Tea with Migraine

Does drinking tea help with migraine? Herbal tea can help manage symptoms of migraine and can improve digestion, sleep, stress levels, and pain/histamine management.

How should I use tea with migraine? For maximum benefit, sip on 2-3 glasses per day. *Check with your doctor before starting a new herbal supplement/ tea.*

The Basics: Tea with Migraine

Tea has been used in ancient medicine dated back to the beginning of time! Herbal tea can help manage symptoms of migraine and can improve digestion, sleep, stress levels, and pain/histamine management. It is important to note that herbal teas can improve your overall health, but they also have the potential to interact with certain medications and conditions.

Tea with Migraine: Educational Basics
Tea & Migraine: The Basics

*We highly recommend checking in with your doctor before starting a new tea*

The Science: Tea and Migraine

One of the reasons why tea is so is so beneficial is due to its high concentration of antioxidants.

Antioxidants help counteract oxidation, which is a natural result of energy production in your body that can have a destructive effect on your cells. Free radicals are a byproduct of oxidation that may play a part in cancer, heart disease, stroke, and other diseases of aging.

Foods like berries, nuts, and dark chocolate are all rich in antioxidants- but tea is also packed with antioxidants!

Before we discuss tea, it is important to remember that there are technically two types of tea:

Traditional tea: True tea is made from the leaves of the plant camellia sinensis, which is the latin name for the tea plant. This includes black tea, green tea, white tea, and oolong tea

Herbal tea:  Herbal teas, also called herbal infusions or tisanes, are typically caffeine free and made using spices, flowers, bark and/or leaves belonging to non-tea plants.

Let’s talk about my top 3 teas that my clients love for migraine management!

Tulsi Tea: Stress Management

Tulsi tea is one of my favorite teas for stress management. You may also see this tea referred to as Holy Basil, as it’s a part of the basil family and has a lovely bright, slightly bitter flavor to it!

Holy Basil is an adaptogenic herb which is thought to help the body adapt to biological or chemical stressors. Adaptogens are a class of herbs used to support the hypothalamic pituitary adrenal (HPA) axis—our central stress response system.

Because of this, adaptogenic herbs like Tulsi can be helpful in supporting healthy stress levels, an important part of migraine management. This tea is also naturally caffeine-free and can be a nice one to sip while winding down for the day!

Tulsi tea can be helpful for stress management with migraine due to the herbs adaptogenic properties
Tulsi Tea

Nettle Tea: Histamine Management with Migraine

Nettle tea is rich in antioxidants and shows promise for histamine management and histamine overload.

People with histamine issues will frequently suffer from symptoms like mystery rashes/hives or frequent sinus issues. Histamine is also a potential migraine trigger, especially when it occurs in excess in the body.

In vitro studies show that nettle inhibits pro-inflammatory enzymes that act on histamine and mast cell receptors that trigger immune system responses to allergens.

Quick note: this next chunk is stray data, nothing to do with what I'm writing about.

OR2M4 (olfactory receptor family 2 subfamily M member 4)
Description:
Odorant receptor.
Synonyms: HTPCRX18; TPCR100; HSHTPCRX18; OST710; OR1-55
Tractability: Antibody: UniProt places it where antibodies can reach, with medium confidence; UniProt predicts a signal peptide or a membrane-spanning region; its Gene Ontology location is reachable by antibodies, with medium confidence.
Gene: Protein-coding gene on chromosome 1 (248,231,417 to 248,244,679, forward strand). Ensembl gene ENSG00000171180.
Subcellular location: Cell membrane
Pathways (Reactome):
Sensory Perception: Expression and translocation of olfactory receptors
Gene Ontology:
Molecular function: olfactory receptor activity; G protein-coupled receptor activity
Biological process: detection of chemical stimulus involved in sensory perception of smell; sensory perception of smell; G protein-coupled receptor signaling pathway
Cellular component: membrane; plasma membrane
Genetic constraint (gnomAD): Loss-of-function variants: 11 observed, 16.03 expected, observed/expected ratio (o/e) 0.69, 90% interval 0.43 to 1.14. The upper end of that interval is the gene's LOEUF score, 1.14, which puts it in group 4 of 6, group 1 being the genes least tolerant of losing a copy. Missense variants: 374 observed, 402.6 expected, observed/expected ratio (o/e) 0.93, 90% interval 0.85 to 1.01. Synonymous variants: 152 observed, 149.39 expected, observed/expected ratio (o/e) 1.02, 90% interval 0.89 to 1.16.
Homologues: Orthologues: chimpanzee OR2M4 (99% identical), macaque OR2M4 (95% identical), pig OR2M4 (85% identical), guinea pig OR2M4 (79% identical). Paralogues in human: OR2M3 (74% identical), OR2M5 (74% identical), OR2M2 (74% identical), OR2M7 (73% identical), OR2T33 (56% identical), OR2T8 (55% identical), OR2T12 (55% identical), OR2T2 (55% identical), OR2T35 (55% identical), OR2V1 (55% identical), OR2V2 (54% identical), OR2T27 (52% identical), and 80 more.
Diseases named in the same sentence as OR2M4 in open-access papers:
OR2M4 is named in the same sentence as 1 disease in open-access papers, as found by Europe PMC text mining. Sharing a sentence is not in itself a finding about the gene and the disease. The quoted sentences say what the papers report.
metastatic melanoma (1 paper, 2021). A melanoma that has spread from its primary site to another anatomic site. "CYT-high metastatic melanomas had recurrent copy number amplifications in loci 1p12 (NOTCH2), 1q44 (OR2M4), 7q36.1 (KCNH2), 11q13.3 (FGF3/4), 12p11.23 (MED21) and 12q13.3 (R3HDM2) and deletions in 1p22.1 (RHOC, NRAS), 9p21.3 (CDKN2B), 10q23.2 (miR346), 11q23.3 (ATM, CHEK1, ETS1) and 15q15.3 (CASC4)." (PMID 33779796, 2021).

This is another naturally caffeine-free tea that has a lovely grassy, earthy flavor.

Nettle Tea is great for histamine management with migraine as it is known for its anti-inflammatory compounds
Nettle Tea

Slippery Elm Tea: Gut Health with Migraine

Slippery Elm Tea is great for helping manage gut health with migraine. Slippery elm tea coats the GI tract with a slippery substance that aids in promoting healing and digestion
Slippery Elm Tea

Have you ever picked up a box of throat coat tea during cold season? If so, you have had slippery elm before!

Slippery Elm tea is made from the bark of the Slippery Elm Tree. This tea is unique because it contains mucilage, a substance that becomes a slick gel when mixed with water. This substance is rich in antioxidants and can be traced back to traditional Indigenous American medicine. Slippery Elm was and is still used to protect wounds and promote healing, and can be taken orally to relieve sore throats and stomach issues.

Because of this, I love slippery elm as a way to support good gastrointestinal health, an important part of migraine management due to that gut-brain connection! Slippery elm can take some getting used to because of its intensely sweet flavor but pairs nicely with a wedge of lemon.

Honorable Tea Mentions with Migraine:

  • Ginger tea – anti-inflammatory, anti-nocioceptive (helps with pain management), anti-emetic (helps with nausea)
  • Dandelion tea – liver support, good source of potassium (an important electrolyte)

I want to hear from you – do you have a tea that you swear by with migraine??? Let me know in the comments below!

Want more support managing migraine using a gentle, holistic approach? Click HERE to learn more about how I can help!

Medically Reviewed by Kelli Yates, RD, LD, CLT





Pinterest photo- Tea with Migraine

Published by Kathryn Darsillo, B.S Nutrition & Dietetics, Dietetic Intern

Kathryn Darsillo, is currently a Dietetic Intern with Lenoir-Rhyne University and has a Bachelors of Science in Nutrition and Dietetics in addition to having an Associates Culinary Arts.

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